A majority of Georgian citizens would probably agree that these situations (which are not hypothetical at all but are taken from actual studies conducted in Georgia) are examples of corruption. However, since the majority of citizens are not involved in public procurement, privatization of public assets or financing of political parties, cases like these are not reflected in the surveys of their personal experience.
While most Georgian citizens have not paid any bribes recently, they believe that there is corruption in the country. This is their perception. According to an opinion poll conducted by Transparency International Georgia in the spring of 2016, 40 percent of the respondents believe that the abuse of power for personal gain by public officials is common in Georgia (only 11 percent of the respondents said that it is not common).
So we have a situation where only a small minority of Georgian citizens have personally dealt with corruption (the ‘corruption experience’) but a much larger part of them still believe that corruption is common in the country. Such an indirect indicator of corruption can be described as the ‘corruption perception’. Transparency International’s Corruption Perceptions Index (CPI) is the best-known international survey which annually examines the level of perceived corruption in different countries. In this year’s CPI, Georgia was ranked 44th among 176 countries with a score of 57 (on a 100-point scale). What does this result tell us? On the one hand, Georgia is the highest-ranked country in Eastern Europe and Central Asia and it is well ahead of all former Soviet countries (except for the Baltic states).
This means that the reforms implemented in Georgia since 2004 have, indeed, made a significant impact in terms of reducing corruption.
Still, with its score of 57, Georgia is lagging considerably behind the survey’s top countries, which indicates that the country continues to face serious problems in terms of corruption.
How to become Denmark
A majority of Georgian citizens therefore agree that: (a) the country has achieved considerable success in terms of combating corruption, having almost completely eradicated bribery in public services and that (b), overcoming other types of corruption still remains a problem. What do we need to do in order to achieve comparable success in fighting those other types of corruption? How do we catch up with Denmark which (along with New Zealand) topped this year’s CPI with 90 points out of a possible 100? While any short answer to such a complex question is bound to be superficial, we can still highlight the common traits of the CPI’s best-performing countries: An independent judiciary, strong parliamentary control over the executive branch, free media and an active civil society.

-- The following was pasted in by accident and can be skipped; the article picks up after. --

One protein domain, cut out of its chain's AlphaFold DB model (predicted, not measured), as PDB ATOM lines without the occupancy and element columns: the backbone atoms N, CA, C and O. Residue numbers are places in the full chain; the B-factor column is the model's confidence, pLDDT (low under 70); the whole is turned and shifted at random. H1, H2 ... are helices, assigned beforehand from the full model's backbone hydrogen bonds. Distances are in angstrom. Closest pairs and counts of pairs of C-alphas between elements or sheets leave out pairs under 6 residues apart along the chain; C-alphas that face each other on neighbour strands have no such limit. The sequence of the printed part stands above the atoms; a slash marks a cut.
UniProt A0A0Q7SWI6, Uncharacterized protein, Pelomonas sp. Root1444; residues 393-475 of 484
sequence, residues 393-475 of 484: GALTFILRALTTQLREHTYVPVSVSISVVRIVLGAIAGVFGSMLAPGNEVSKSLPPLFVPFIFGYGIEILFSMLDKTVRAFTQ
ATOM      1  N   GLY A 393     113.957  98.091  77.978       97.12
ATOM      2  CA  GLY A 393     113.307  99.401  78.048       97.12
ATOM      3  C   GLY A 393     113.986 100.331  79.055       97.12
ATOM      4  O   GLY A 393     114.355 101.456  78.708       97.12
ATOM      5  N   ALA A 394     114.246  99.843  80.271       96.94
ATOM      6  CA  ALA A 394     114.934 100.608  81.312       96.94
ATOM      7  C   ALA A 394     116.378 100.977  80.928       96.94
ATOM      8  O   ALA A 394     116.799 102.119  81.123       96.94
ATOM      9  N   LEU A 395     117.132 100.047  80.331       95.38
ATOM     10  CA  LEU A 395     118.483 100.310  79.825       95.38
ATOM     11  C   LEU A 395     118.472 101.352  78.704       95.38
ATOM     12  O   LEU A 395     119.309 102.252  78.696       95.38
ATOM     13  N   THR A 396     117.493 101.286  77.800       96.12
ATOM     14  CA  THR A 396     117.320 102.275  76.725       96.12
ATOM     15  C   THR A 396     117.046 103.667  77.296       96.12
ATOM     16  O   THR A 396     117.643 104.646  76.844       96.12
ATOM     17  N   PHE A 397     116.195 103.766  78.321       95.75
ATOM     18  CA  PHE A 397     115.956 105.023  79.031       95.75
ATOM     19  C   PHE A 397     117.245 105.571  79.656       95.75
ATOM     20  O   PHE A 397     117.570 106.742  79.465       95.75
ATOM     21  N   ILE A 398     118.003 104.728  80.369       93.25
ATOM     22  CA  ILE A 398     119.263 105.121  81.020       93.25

To put it differently, the level of corruption tends to be lower in developed and consolidated democracies. Building the principles of transparency and accountability into the governance system is the best way of reducing corruption risks: public officials are likely to refrain from using power for personal gain, if they know that citizens can easily access information about their activities (transparency) and that whatever crimes they commit will definitely result in punishment (accountability). It is effectively impossible to have transparency and accountability mechanisms (such as an independent judiciary or free media) in an undemocratic system, so there are no examples of corruption having been eradicated in such countries.
So, if we want to measure the level of corruption or corruption risks in a country, we must definitely also look at the state of the institutions that are involved in preventing or uncovering corruption.
How free is our media? How independent is the judiciary? To what extent is the prosecution service protected from political influence? The answers to these questions are quite good indicators of how serious the threat of corruption is in the country.